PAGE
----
Saturday, April 2, 2011

Bureaucrats tell 'worst wounded' soldier he cannot have full compensation By Sean Rayment

 A soldier who is one of the worst of the wounded of Afghanistan has been told he cannot receive all the compensation he should be entitled to.

                                                                                                                             Photo: PAUL COUSANS
Sgt Clement in Helmund shortly before he was injured.

                                                                                                                             Photo: PAUL COUSANS
Rick and fiance Leanne Issacs

 SERGEANT Rick Clements suffered devastating injuries when he stepped on a Taliban bomb while leading a foot patrol in southern Afghanistan. He lost both legs, severely damaged an arm, suffered terrible internal injuries and was told that he could never have children or a sex life.
 Doctors told him that two years ago he would probably not have survived.
 But as he underwent intensive rehabilitation at Headley Court, the military rehabilitation centre in Surrey, there came a fresh blow.
 In a four-page letter from the Armed Forces Compensation Scheme, Ministry of Defence officials told him, in graphic detail, exactly how much compensation he was entitled to for each injury, and said he should be paid £633,025.
 But, wrote an anonymous civil servant, he would receive only £575,000.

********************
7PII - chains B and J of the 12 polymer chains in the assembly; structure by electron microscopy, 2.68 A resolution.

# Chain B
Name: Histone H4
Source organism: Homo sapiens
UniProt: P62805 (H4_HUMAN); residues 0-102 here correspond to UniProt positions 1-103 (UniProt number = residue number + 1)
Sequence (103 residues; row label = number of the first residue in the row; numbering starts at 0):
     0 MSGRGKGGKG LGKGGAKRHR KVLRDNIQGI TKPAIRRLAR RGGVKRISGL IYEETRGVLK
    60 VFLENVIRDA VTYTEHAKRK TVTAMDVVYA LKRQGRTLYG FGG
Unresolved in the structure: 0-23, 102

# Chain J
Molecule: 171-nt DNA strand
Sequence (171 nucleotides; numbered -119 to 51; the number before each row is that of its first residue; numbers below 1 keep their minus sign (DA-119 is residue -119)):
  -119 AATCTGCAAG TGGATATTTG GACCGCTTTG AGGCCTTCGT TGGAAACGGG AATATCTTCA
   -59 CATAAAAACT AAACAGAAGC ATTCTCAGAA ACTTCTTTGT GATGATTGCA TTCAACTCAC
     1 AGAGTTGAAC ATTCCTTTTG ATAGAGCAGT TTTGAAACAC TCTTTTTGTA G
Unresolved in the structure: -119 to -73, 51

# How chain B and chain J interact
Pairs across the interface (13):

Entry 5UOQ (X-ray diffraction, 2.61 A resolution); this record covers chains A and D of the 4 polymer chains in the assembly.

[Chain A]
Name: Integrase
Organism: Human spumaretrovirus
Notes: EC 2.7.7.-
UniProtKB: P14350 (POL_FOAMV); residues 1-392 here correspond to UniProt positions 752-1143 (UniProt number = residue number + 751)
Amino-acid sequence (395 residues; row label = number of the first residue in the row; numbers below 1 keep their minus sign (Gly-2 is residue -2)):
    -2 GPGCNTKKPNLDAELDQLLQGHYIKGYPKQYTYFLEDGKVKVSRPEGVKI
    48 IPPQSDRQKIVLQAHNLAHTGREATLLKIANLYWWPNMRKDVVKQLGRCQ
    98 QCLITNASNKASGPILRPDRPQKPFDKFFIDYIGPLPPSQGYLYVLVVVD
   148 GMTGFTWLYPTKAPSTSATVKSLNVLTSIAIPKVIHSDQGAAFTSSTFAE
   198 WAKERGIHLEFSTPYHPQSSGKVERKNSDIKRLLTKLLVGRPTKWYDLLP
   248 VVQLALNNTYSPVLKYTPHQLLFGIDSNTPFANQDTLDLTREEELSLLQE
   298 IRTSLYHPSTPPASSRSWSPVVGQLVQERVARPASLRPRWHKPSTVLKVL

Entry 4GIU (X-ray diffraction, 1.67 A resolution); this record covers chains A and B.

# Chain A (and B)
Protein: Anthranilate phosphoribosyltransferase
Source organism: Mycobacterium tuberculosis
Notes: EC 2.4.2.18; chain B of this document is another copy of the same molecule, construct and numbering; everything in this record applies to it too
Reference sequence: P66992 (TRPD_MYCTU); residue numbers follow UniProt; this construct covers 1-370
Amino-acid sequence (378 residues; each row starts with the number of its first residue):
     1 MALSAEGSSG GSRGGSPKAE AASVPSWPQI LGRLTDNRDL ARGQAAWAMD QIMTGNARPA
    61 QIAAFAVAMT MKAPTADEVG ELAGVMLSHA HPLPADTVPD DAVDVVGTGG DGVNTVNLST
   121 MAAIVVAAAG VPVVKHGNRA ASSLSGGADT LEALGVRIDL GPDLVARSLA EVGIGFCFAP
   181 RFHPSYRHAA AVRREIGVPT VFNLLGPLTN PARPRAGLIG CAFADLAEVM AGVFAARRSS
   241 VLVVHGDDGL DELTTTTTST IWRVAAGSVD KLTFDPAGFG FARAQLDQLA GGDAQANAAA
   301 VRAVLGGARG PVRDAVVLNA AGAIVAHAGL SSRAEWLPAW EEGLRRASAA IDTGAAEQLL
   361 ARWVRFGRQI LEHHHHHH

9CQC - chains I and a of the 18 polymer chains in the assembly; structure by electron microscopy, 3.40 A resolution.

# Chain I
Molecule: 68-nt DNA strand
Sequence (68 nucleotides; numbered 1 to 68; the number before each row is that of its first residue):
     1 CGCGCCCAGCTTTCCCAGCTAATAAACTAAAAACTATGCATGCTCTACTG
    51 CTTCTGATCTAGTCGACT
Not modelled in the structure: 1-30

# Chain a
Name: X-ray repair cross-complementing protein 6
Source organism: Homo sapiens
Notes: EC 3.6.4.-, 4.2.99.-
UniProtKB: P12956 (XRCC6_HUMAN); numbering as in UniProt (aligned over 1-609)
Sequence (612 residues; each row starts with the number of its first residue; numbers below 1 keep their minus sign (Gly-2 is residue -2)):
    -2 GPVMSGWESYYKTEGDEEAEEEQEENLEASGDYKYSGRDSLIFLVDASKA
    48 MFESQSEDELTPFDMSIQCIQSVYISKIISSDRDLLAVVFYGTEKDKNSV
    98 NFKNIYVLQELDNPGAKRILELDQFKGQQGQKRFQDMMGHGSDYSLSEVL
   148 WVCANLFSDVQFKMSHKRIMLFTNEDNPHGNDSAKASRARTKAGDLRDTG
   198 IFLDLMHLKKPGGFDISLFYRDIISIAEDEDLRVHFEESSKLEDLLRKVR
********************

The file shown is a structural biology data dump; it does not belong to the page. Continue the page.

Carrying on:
"We have paid you this amount because the scheme rules say that where more than one injury is sustained in one incident, the total amount shall not exceed the amount payable under tariff 1," the letter said.
 Sgt Clements had fallen foul of a "tariff", a cap on total payments made to wounded soldiers, a measure designed to contain the cost to the public purse, albeit a limit which was doubled three years ago.
 If he had suffered his injuries as a civilian, he could have expected £4 million in compensation - and in contrast a clerk working for the RAF received £484,000 after suffering a damaged thumb while typing computer data.
 But because he was wounded by a hidden improvised explosive device during a foot patrol close to the town of Nad e'Ali in central Helmand, just a week into a six-month tour of duty, his payment will be far lower.
 Now the 31-year-old soldier is attempting a legal challenge to the payment, which equates to an index-linked income of £2,000 a month for life, which must pay for his care.
 "I was devastated," he said.
 "I just thought why send it [the letter], why tell me that I should be getting a certain amount but it was going to be capped at a lower level. Imagine how that feels when you are in recovery? It can't be right."
 Despite his injuries, he and his fiancee, Leanne Isaacs, 28, who is his full-time carer, still plan to marry in June this year after he is discharged from the 2nd battalion Duke of Lancaster's Regiment.
 He made the deeply personal decision to break a taboo among soldiers by speaking of how the loss of his testicles means he cannot have children.
 In an exclusive interview with The Sunday Telegraph, he said: "No one in the Army wants to talk about losing your testicles when you get blown up - it's taboo.
 "I think the Army are worried that it might put people off joining. But guys should know that this can happen and know what sort of compensation you will get and how tough life will be.